Somalia remains one of the most dangerous places for journalists
Somalia remains one of the most dangerous places for journalists across the globe. For the fifth year in a row, the country has maintained the world title for impunity towards killed journalists.
The Somali authorities rarely investigate cases of killings or attacks on journalists, media outlets and critics.
At least eight journalists have been killed in south central Somalia and Puntland in the past three years. Four of the journalists (including a cameraman who was shot dead by a policeman) were killed in 2018, two in 2019 and two others in 2020.
To an unprecedented level, assaults and targeted incidents of attacks on journalists have risen.
According to data compiled by the Somali Journalists Syndicate (SJS), 53 cases of arbitrary arrests were recorded. There were also 81 incidents of physical assaults. Three of these journalists were severely wounded, two of them with gun shots.
There were also death threats against journalists, and obstruction of access to information during the year, Africafex told. Seven media houses were also shut across the country during 2019.
The NUSOJ said the new bill would improve the situation of media freedom and freedom of expression “by repealing the draconian and widely discredited 2016 Media Law that infringed on the country’s constitutional rights.” The union especially welcomed the government’s stated interest in establishing Public Service Broadcasting.
However, the new law falls far short of expectations of the media industry, said the NUSOJ, as it continues to criminalize journalistic work and allows for high fines for journalists and media outlets. The bill introduces a new system of prosecutors and courts that will facilitate the prosecution of journalists on vague claims, Ifj.org told.
Egypt has made journalism a crime with crackdown
Journalism in Egypt has effectively become a crime over the past four years, Amnesty International says, as authorities clamp down on media outlets and muzzle dissent. “The Egyptian authorities have made it very clear that anyone who challenges the official narrative will be severely punished,”
Amnesty documented 37 cases of journalists being detained in the government’s escalating crackdown on press freedoms. Many had been charged with “spreading false news” or “misusing social media” under a broad 2015 counter terrorism law, which has expanded the definition of terror to include all kinds of dissent, according to The Guardian.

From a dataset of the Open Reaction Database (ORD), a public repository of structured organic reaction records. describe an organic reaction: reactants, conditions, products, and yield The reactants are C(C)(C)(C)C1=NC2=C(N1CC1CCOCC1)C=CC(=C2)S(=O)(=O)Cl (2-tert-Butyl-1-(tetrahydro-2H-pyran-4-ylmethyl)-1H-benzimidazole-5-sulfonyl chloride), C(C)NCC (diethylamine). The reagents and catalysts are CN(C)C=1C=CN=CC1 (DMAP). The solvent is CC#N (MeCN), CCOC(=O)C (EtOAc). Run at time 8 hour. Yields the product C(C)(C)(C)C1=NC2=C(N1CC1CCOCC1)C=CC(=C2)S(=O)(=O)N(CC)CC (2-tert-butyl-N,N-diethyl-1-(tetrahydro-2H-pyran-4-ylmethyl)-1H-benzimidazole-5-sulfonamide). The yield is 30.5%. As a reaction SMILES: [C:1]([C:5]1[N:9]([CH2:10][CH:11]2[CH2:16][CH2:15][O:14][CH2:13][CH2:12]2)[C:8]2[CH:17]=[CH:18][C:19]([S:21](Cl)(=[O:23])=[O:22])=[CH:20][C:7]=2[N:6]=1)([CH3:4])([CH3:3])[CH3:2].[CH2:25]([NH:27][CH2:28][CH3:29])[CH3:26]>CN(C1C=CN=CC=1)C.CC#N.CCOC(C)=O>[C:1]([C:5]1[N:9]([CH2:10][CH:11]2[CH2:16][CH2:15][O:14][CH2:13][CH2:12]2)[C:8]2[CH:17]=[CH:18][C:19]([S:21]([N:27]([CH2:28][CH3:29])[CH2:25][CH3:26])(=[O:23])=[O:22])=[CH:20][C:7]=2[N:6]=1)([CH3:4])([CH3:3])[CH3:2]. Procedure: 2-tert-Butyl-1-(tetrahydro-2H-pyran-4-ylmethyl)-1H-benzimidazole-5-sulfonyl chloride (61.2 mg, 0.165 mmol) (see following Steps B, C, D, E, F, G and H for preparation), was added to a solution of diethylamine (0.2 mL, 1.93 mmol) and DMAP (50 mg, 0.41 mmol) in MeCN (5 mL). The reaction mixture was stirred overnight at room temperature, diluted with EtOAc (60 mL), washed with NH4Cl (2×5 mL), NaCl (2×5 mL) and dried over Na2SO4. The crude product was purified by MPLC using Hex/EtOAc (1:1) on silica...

Amnesty International tweeted: “The organisation expresses its grave concern over the ongoing attacks on press freedoms in Egypt, as at least five journalists have been arrested since September, while dozens are still behind bars simply because they are journalists who did their work or expressed their opinions.”, Middle East Monitor reported.
The overcrowding of Egyptian prisons, such as the one in al-Qanater, and inhumane conditions threaten to turn detention places into coronavirus clusters.
Solafa Magdy, a freelance multimedia journalist, and her husband have been jailed since November 2019 on charges of “membership of a banned group” and “spreading false news”, Al Jazeera mentioned.
There were many cases of detention of journalists and citizens, the closure of media platforms and the expulsion of foreign correspondents, with maintain the pre-2019 conditions, such as the continued detention and imprisonment of journalists since 2014, the continued blocking of websites, the nationalization of media institutions, and the closure of independent media outlets and means, En.eipss told.
Moroccan government illegally targeted journalists
On 22 June 2020, Amnesty International published a report from an investigation into allegations that the Moroccan government illegally targeted journalists, dissenters and human rights defenders by using spyware f, including against Omar Radi, a Moroccan prominent human rights defender and journalist, ibanet.org reported.
Attacks against journalists and other media actors constitute particularly serious violations of human rights because they target not only the concerned individuals, but deprive others of their right to receive information.